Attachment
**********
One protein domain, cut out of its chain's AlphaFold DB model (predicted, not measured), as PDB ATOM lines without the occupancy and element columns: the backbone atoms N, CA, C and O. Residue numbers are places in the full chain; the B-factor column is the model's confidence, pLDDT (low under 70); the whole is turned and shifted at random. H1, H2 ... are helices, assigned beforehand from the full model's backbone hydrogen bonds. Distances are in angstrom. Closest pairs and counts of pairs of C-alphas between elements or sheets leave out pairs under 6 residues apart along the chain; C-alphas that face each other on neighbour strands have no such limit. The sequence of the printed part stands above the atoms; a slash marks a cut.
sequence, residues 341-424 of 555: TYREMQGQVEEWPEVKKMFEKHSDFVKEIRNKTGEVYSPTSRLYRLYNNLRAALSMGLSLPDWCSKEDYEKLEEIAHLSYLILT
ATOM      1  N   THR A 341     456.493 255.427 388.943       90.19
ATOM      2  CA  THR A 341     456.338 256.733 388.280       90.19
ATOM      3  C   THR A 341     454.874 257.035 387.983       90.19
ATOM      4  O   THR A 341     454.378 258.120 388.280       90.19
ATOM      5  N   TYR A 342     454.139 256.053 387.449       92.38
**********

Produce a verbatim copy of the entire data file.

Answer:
One protein domain, cut out of its chain's AlphaFold DB model (predicted, not measured), as PDB ATOM lines without the occupancy and element columns: the backbone atoms N, CA, C and O. Residue numbers are places in the full chain; the B-factor column is the model's confidence, pLDDT (low under 70); the whole is turned and shifted at random. H1, H2 ... are helices, assigned beforehand from the full model's backbone hydrogen bonds. Distances are in angstrom. Closest pairs and counts of pairs of C-alphas between elements or sheets leave out pairs under 6 residues apart along the chain; C-alphas that face each other on neighbour strands have no such limit. The sequence of the printed part stands above the atoms; a slash marks a cut.
sequence, residues 341-424 of 555: TYREMQGQVEEWPEVKKMFEKHSDFVKEIRNKTGEVYSPTSRLYRLYNNLRAALSMGLSLPDWCSKEDYEKLEEIAHLSYLILT
ATOM      1  N   THR A 341     456.493 255.427 388.943       90.19
ATOM      2  CA  THR A 341     456.338 256.733 388.280       90.19
ATOM      3  C   THR A 341     454.874 257.035 387.983       90.19
ATOM      4  O   THR A 341     454.378 258.120 388.280       90.19
ATOM      5  N   TYR A 342     454.139 256.053 387.449       92.38